Challenge Question #2
"Why do you think this voluntary breathing is important in whales? And, if these whales are voluntary breathers, how can they sleep?"

(To respond to this question, please follow the instructions at the end of this report.)

Kim says that they have seen about 5-6 mother-calf pairs, the first of which was seen on November 6th near the mouth of the Bay. The next one was sighted on January 14th. Last year the first calf was seen in mid-January, and overall arrivals were late. Also last year the bad weather seemed to push the mother-calf pairs into Samana Bay for the relatively sheltered waters, as were other whales, but the sea conditions made whalewatching a less than relaxing (and safe) experience.

In last year's report I mentioned that whalewatching seemed to be getting out of control down in Samana Bay with some 70 vessels registered, many of them not intended for the purpose of whalewatching. This year a co-management system has been put in place with the boat owners, and government representatives from Tourism, the Navy, and the National Parks departments.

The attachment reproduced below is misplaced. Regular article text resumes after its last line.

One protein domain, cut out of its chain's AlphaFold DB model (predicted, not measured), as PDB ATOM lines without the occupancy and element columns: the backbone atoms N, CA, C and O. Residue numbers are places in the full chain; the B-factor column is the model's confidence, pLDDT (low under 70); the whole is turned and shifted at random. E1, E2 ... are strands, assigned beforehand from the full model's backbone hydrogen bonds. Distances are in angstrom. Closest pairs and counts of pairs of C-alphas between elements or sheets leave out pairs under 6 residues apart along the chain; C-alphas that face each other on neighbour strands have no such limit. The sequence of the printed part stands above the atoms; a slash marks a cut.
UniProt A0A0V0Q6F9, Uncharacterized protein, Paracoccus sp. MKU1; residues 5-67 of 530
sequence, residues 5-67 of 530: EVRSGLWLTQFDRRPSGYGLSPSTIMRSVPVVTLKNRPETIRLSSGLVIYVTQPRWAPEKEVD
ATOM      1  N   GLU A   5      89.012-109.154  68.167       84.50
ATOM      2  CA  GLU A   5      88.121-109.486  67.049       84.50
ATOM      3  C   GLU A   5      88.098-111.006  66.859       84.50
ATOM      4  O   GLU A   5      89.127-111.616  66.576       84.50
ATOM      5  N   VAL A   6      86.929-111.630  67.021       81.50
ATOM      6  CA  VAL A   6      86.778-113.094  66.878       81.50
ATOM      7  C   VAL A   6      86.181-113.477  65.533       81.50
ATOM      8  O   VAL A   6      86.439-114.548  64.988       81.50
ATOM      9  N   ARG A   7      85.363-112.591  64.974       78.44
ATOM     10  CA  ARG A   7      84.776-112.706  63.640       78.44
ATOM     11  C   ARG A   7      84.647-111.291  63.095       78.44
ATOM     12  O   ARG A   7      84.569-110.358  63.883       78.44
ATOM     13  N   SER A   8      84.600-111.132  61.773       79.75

Tourism has been able to upgrade the quality of the boats, the National Parks oversees protection of endangered species and the Navy enforces regulations.

The 38 registered vessels take from 6-60 visitors out into the Bay to experience the thrill of whalewatching. Boat owners have agreed to comply with regulations, and ones that are not in compliance (5 so far this year) have been sanctioned.

Kim reports seeing some unusual animals this year during her trips. One mother whale had a healed wound that looked like a canyon running down her back from her blowhole to her dorsal fin. This may have come from a large ship's propellor that may have sliced into her skin and blubber. Luckily for this whale she was able to survive (and the trauma didn't affect her pregnancy). Many other whales are not as lucky. Scientists believe that for the right whale (for example) ship strikes are the number one human cause of whale mortality (deaths). Another strange whale seen in Samana Bay was one that appeared to be a normal adult male but with a double dorsal fin (one pointed in front and one rounded in back).